Centre for European Studies - CES
Walid Phares, Lorenzo Vidino e Amr Hamzawy
Political Islam is increasingly important to European politicians and policymakers. Europe’s Muslims are growing in numbers, and some form and join political organisations that articulate Islamic values in the public sphere. Muslim countries that neighbour Europe across the Mediterranean and BlackSeas are going through a period of rapid political change, as demonstrated by the anti-authoritarian uprisings in North African and the Middle East that began in December 2010. Although Political Islam was, in most cases, not at the origin of the protests, it may play a more important role in the region in future. The Centre for European Studies (CES) has a long-term commitment to promoting debate on the role of religion in politics, and the role of political Islam in particular. The CES specifically contributes to discussions on how Europe’s centre-right should approach Muslim, Islamic and Islamist political organisations. As one of its activities in this area, the CES organised, in cooperation with the Political Academy of the Austrian People’s Party and International Republican Institute, ‘The Atlantic Seminar: Understanding Political Islam’ in Vienna in March 2010. The present publication includes three edited papers from this seminar. These papers, by Walid Phares, Lorenzo Vidino and Amr Hamzawy, differ in their geographical coverage and in their focus on specific parts of the Muslim political spectrum. These papers also include different suggestions on how centre-right parties in Europe should respond to and engage with political Islam.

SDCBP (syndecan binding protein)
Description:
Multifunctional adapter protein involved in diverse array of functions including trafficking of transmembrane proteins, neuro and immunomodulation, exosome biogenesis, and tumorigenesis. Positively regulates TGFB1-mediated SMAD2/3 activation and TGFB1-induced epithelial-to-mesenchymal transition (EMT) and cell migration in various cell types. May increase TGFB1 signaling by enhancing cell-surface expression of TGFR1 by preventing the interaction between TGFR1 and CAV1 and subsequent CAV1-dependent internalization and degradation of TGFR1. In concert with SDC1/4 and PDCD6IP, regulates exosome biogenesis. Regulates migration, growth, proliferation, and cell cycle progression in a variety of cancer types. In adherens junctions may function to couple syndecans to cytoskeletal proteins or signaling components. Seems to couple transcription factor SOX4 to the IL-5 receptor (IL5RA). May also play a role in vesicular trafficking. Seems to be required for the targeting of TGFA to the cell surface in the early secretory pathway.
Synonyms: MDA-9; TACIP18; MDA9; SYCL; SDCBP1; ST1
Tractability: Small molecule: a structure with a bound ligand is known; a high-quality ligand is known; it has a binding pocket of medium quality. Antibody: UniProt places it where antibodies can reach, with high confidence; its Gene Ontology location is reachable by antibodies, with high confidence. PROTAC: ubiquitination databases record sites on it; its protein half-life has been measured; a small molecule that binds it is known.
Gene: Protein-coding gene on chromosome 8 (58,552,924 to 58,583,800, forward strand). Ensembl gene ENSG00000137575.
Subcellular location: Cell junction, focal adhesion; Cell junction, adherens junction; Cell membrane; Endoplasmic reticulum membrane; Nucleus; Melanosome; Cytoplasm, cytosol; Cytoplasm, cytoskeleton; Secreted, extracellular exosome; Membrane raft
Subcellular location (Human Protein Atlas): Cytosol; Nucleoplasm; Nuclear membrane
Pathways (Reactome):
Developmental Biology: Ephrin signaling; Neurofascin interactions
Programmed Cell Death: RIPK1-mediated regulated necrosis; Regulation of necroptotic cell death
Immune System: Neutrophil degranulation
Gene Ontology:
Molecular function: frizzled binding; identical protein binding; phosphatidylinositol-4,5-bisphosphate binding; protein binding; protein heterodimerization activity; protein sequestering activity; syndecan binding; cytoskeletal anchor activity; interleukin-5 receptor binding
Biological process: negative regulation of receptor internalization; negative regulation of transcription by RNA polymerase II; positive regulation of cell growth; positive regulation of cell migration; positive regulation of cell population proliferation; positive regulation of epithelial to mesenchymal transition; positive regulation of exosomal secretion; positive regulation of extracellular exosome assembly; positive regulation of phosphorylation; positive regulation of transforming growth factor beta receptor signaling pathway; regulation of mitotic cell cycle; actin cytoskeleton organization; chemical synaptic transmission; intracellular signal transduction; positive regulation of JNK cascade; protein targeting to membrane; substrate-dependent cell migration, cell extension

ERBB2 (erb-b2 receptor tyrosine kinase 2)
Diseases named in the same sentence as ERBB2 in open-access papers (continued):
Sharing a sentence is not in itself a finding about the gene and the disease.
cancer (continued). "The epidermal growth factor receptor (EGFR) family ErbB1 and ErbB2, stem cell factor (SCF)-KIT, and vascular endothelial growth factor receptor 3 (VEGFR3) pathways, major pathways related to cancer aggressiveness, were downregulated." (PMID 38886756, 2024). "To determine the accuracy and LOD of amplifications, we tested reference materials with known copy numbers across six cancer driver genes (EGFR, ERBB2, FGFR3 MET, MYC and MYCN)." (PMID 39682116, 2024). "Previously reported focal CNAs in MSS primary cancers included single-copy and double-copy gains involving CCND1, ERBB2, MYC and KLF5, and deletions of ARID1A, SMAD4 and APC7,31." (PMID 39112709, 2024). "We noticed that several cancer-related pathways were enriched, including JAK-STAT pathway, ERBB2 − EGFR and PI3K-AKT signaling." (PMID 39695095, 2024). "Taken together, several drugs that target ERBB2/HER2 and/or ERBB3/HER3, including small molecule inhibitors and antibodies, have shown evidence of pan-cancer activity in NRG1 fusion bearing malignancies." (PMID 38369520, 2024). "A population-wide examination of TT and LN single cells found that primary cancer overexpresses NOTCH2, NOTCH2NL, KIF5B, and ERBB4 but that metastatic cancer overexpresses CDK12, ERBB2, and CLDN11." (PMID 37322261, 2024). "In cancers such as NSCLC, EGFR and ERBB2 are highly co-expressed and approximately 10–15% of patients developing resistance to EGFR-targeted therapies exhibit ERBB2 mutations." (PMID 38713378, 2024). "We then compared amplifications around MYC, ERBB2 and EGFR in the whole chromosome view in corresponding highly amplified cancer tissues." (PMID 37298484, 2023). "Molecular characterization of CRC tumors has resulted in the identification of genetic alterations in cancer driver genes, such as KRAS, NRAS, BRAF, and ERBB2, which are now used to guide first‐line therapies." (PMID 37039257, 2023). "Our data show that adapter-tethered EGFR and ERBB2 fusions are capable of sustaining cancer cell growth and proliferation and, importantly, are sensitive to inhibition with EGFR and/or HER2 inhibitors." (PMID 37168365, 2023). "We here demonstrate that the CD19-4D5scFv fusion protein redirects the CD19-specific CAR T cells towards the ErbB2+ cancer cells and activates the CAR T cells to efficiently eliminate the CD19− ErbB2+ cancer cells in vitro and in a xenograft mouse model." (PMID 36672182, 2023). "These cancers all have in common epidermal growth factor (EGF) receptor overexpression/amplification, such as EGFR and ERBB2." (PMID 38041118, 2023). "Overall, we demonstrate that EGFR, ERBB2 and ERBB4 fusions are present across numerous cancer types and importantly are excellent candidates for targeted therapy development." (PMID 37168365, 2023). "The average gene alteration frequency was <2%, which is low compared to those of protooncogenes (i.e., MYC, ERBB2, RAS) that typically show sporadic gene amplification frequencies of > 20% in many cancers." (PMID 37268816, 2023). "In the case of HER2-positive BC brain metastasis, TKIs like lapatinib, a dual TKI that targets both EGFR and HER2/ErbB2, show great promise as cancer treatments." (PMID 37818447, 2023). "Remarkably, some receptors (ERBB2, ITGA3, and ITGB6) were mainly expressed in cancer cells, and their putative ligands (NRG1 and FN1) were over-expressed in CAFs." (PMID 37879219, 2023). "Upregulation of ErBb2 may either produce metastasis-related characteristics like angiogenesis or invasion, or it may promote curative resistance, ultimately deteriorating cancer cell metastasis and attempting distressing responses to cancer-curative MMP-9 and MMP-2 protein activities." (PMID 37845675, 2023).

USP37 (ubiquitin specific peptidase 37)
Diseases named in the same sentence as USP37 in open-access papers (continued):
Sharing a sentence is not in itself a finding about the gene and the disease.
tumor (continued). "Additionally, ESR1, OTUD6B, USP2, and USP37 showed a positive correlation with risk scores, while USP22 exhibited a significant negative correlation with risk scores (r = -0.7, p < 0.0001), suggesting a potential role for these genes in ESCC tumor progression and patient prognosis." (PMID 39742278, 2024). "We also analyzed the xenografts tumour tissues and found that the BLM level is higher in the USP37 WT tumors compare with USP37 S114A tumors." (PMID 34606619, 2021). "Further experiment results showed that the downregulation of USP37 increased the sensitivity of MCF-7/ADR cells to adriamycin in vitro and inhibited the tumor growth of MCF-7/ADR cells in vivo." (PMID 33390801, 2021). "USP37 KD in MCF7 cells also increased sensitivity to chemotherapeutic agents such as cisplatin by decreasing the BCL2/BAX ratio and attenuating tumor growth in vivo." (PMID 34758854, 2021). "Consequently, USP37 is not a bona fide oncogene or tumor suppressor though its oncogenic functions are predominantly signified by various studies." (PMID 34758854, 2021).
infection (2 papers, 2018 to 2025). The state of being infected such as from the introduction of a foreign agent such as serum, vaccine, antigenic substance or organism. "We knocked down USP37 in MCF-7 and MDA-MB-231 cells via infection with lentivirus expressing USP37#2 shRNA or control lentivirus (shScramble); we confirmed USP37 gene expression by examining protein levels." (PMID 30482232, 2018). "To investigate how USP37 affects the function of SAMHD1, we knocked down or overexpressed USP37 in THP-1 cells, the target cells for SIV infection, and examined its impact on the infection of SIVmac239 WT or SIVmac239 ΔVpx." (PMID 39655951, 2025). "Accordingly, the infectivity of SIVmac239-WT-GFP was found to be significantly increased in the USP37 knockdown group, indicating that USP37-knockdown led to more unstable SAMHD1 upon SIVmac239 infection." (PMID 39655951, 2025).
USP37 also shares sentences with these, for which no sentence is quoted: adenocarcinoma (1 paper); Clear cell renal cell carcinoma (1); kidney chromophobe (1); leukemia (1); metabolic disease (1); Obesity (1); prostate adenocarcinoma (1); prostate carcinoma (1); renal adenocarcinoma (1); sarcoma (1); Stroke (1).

The paper by Walid Phares gives a general overview of Islamic politics in North Africa and the Middle East. It suggests that European centre-right politicians need to create partnerships with those Muslim and Islamic movements that embrace the greatest number of liberal democratic values, even if these movements are weak and least influential at present. Nevertheless, Europe and the West should maintain contacts with all Islamic and nonjihadist movements that do not promote terrorism.
Lorenzo Vidino’s paper examines political Islam in Europe, looking in particular at one of its branches, the New European Brothers. Vidino advocates a cautious approach to the Muslim Brotherhood in Europe, stressing the importance of local conditions. In individual European countries, centre-right politicians need to study the particular organisations of the Muslim Brotherhood and the situation in the particular Muslim community before deciding on whether to engage, or rather confront the particular Islamic political organisation.
Finally, Amr Hamzawy’s paper offers insights into those Islamist movements in Egypt, Morocco and Yemen that participate in their countries’ political systems. Hamzawy shows that that the political practice of these participatory Islamic movements often differs from their religious platforms. In dealing with these Islamist movements, the West needs to make an effort to distinguish between their religious rhetoric on the one hand and their policies on the other hand. The West also needs to recognise the dynamic nature of these movements, which are increasingly adopting strategies of political participation while, at the same time, retaining a proselytising role in the religious sphere.